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    Updated on Sep 12, 2020. Posted on Sep 10, 2020

    People Are Sharing How English Words Are Thrown Around In Other Languages, And It's Really Interesting

    Ouat ze feuk?

    Reddit user everythingtiddiesboi asked people from countries where English isn't the native language to share the English words they use in regular conversation (like how Americans throw around "bon appétit" or "sayonara"). Here are the most fascinating responses:

    1. "Norwegians use 'Texas' as an adjective in describing parties, as in, 'That party was Texas!' In this context, it means both 'huge and epic' and 'probably embarrassing for everybody involved.'"

    Nickelodeon

    2. "'Shitstorm' has entered the German lexicon. Angela Merkel said it in a speech in 2018."

    mucow

    3. "The French say le selfie, le feedback, le brunch."

    bobbie-m

    4. "In Denmark, they use lots of English words, but the most common by far are 'shit' and 'fuck.'"

    Marsrath

    5. "In France, a lot of 'ouat ze feuk' (WTF)."

    Oxygen

    6. "We say 'make sense' a lot in Sweden, but modified to be more Swedish. We say it more like 'make-a sense,' which basically substitutes a 'to' before 'make' by adding the 'a' at the end. Pronounced 'make ah sense.'"

    Targaryen-ish

    7. "In Finnish, we use 'high five' pretty regularly, as well as 'fine,' in the sense of something being acceptable."

    Mipellys

    8. "In Hindi, if we're wishing someone well for a festival, we always say 'happy...' and get 'same to you' as a reply."

    DabDab14

    9. "In Korea, we added a lot of American/English words during the war, particularly associated with food. We use coffee (most say 'copee'), blueberries, and ham sandwich."

    10. "In Argentina, a one-night stand is a 'touch and go.'"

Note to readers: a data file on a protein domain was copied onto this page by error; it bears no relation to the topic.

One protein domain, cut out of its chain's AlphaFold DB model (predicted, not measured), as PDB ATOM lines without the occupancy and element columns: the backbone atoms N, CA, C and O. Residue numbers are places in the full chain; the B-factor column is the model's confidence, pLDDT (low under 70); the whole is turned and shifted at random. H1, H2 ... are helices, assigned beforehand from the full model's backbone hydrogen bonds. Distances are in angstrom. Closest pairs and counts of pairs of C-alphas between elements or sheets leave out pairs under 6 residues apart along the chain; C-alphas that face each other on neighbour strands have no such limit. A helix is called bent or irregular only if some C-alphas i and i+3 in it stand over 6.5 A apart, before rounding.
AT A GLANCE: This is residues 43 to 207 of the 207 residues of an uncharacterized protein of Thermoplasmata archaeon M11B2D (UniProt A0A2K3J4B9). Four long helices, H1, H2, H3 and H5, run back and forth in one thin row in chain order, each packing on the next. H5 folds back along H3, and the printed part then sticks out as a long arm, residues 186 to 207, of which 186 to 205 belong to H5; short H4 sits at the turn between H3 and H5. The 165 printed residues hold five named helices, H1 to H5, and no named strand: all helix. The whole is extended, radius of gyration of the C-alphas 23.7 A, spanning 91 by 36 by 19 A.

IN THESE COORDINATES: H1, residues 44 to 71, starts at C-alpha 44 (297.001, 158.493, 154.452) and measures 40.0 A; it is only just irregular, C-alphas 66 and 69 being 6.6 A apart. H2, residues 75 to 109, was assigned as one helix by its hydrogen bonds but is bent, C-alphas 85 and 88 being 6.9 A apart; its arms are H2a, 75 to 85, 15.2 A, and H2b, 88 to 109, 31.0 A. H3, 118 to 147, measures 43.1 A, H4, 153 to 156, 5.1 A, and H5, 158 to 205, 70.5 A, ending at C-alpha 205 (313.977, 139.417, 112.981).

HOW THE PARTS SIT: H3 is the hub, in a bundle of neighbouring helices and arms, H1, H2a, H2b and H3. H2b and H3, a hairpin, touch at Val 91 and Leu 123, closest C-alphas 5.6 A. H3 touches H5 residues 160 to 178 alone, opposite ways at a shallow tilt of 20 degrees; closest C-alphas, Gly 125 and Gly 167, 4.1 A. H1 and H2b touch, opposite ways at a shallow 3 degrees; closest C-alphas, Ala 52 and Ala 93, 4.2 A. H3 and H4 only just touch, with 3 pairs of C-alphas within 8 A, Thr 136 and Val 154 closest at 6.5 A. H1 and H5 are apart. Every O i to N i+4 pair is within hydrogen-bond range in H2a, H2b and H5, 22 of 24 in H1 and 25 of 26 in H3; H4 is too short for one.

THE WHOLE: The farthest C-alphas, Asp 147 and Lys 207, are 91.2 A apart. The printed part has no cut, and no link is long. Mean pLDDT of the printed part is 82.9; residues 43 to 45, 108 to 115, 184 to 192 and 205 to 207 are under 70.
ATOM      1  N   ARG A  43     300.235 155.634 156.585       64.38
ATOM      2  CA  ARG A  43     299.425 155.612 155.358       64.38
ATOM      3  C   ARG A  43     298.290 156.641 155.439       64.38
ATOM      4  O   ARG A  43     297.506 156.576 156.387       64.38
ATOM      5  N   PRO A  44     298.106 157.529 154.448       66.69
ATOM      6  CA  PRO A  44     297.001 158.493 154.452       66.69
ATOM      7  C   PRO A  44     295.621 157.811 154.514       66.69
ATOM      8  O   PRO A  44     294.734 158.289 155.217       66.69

pinkducktape8

    11. "There's no real word for yes or no in Irish. So if you go to a Gaeltacht area, you will hear native Irish speakers chatting in Irish to one another but saying 'ya' or 'yes' every few seconds because it's a useful word."

    Elysiumthistime

    12. "I was speaking with a Portuguese man the other day, and apparently they call bowling by its English name."

    joemiller02

    13. "Japanese people say 'bye-bye' and 'okay.'"

    Beacon Pictures

    14. "Dutch-speaking person here. We have loads of loanwords from English. Even verbs. The interesting part is that the Dutch conjugation rules still apply for verbs loaned from English. 'I deleted' becomes 'Ik deletete.'"

    ColorMeColorful

    15. "'Sorry,' 'OK,' and 'cool' are the most common ones in Czech. Even my grandma uses those."

    prObably_nuts__me

    16. "In Poland, we often use 'sory' (pronounced a bit differently than 'sorry') instead of 'przepraszam.'"

    lapishelper

    17. "Filipino here. Everyone calls you ma'am/sir."

    New Line Cinema

    LardHop

    18. "I'm Croatian, and the English words that we use a lot are 'random,' 'accidentally,' and 'officially.'"

    princessA611

    19. "In Polish, 'no hey' can be used to say hello and also goodbye."

    immapikachu

    20. "There are lots of English words used in Italian, sometimes idiosyncratically: 'public relations,' 'flash' (for USB drive), 'feeling' (for romantic chemistry)."

    SuperPantaleon

    21. "In Germany, a lot of people just kinda swap in the direct English translations for words to sound young and trendy. Nouns like 'pants,' 'bag,' 'backpack,' 'bike,' etc. are popular."

    NBC

    Some submissions have been edited for clarity and grammar.

    Do you know any more English words that are used a lot in non-English-speaking countries? Let us know in the comments!

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